The store doesn't cater only to quilters, of course. It carries upholstery, fabric for apparel, drapery material and a wide range of other products. But its selection of high quality cottons for quilters is truly awe-inspiring, with an estimated 15,000 bolts of fabric, from all the major manufacturers, on display.
Mary Jo's doesn't present a slick, polished facade. The signs over the racks of bolts are hand-drawn or stenciled, often with added notations written on the sides. Despite an appearance of chaos, the fabric is actually very well-organized, according to colors or to the "theme" of the novelty fabrics. Typical signs say "Down on the Farm/Sunflowers" or "Blue Heaven," and there are whole racks given over to cat and dog fabrics. Their holiday corner contains more Halloween and Christmas fabrics than anyplace I've ever seen. The increasing tendency of quilt shops to display fabric by manufacturer or designer is not something that is practiced at Mary Jo's.
The purchasing process is similarly well-organized. You are expected to pick up a blank sales ticket at the desk near the front door when you enter the store, and have it available for the floor help to tally your fabric on. The store is well-staffed (with 72 employees overall) and service, even on busy Saturdays, is brisk and efficient.
The most pleasant and incredible thing about Mary Jo's is probably the prices. Because they buy in quantity, the company offers top grade name fabrics at considerable discounts. Hoffmans, typically $8 a yard and up in quilt stores, start at $4.89 and run up to about $6.19 per yard. Mumms are priced around $4.79 per yard, and all other fabrics are similarly discounted.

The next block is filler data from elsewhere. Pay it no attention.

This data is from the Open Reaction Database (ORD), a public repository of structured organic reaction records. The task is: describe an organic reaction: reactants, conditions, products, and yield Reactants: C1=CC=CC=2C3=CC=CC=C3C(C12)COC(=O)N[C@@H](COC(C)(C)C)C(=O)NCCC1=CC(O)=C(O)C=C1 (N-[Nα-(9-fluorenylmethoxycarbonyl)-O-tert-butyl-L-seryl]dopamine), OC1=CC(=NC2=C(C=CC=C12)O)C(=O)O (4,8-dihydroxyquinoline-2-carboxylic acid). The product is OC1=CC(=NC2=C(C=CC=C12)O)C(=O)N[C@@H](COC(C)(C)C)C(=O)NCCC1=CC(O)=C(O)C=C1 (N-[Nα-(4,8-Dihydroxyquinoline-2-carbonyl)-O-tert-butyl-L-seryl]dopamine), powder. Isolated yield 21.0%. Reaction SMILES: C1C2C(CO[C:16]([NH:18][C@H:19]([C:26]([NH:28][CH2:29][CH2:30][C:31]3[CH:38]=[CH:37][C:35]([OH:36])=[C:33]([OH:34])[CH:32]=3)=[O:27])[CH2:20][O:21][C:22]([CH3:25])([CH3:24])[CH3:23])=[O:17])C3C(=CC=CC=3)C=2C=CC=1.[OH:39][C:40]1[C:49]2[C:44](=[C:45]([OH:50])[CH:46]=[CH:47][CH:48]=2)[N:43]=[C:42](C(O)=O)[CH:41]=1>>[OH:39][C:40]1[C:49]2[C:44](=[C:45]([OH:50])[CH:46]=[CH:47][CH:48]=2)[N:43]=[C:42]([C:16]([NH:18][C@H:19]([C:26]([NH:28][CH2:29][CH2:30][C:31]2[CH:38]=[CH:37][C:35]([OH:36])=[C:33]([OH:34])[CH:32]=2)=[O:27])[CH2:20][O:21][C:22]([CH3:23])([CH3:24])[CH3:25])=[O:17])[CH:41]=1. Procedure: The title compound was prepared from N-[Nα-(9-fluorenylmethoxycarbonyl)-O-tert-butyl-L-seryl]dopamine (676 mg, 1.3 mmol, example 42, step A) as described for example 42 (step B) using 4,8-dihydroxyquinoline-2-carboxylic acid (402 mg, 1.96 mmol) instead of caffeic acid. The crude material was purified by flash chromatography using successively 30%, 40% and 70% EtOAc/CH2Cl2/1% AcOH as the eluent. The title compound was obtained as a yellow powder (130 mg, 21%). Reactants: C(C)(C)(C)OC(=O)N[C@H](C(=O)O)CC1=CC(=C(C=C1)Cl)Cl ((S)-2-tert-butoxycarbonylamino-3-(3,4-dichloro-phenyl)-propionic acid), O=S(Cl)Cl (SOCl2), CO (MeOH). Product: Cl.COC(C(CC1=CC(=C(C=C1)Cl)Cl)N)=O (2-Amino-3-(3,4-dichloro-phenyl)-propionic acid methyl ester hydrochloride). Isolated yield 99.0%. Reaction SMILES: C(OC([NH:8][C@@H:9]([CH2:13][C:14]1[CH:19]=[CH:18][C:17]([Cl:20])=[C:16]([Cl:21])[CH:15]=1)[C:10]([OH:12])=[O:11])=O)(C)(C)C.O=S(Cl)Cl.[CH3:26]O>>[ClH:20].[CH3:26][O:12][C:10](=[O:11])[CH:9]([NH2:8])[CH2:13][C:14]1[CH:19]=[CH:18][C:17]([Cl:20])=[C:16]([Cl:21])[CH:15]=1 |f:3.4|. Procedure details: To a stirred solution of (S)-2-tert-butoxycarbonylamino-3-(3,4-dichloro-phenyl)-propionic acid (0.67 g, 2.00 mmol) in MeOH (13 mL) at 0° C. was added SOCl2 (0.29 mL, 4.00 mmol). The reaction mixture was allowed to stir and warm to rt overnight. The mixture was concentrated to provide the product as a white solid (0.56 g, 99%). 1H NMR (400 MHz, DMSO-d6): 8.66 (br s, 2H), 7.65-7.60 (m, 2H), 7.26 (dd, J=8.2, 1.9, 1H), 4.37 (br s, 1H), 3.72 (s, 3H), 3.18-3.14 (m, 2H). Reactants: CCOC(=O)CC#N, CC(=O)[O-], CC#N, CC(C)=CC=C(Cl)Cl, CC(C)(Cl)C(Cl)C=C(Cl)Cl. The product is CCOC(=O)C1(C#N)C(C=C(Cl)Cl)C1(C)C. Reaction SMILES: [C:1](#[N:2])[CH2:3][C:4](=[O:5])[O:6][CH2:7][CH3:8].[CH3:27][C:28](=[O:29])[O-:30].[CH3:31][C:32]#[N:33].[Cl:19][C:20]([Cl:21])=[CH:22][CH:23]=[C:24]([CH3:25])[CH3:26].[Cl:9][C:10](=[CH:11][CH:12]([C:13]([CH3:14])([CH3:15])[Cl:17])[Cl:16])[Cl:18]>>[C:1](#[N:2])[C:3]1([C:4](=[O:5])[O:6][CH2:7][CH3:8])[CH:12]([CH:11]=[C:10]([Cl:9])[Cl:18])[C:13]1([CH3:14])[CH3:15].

Their ample display space also makes it possible for Mary Jo's to buy multiple bolts of the fabrics their buyers like -- up to 15 of each -- as contrasted to the typical quilt store's purchase of one or two. This makes them one of the best places around to find the fabric that is no longer available in the catalogue or that your quilt store ran out of. Though the store has no catalogue of its own, they do mail order and will try their best to match you up with what you need. Many people send them swatches for this purpose, from places as far away as South Africa and Australia.
Given the store's success, I asked Tom Cloninger why they had never franchised and expanded to other markets. "My mother had the opportunity early on to go to New York and work with designers, but this was what she wanted to do. Run a family store," he said. Though the store was started nearly 50 years ago now, Mary Jo still works the floor every day.